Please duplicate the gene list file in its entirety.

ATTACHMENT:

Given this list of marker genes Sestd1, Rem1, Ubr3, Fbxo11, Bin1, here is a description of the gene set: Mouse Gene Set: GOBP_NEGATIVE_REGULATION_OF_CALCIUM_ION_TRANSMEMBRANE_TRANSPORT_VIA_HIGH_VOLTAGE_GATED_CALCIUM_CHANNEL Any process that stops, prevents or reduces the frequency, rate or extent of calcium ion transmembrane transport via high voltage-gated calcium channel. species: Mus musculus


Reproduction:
Given this list of marker genes Sestd1, Rem1, Ubr3, Fbxo11, Bin1, here is a description of the gene set: Mouse Gene Set: GOBP_NEGATIVE_REGULATION_OF_CALCIUM_ION_TRANSMEMBRANE_TRANSPORT_VIA_HIGH_VOLTAGE_GATED_CALCIUM_CHANNEL Any process that stops, prevents or reduces the frequency, rate or extent of calcium ion transmembrane transport via high voltage-gated calcium channel. species: Mus musculus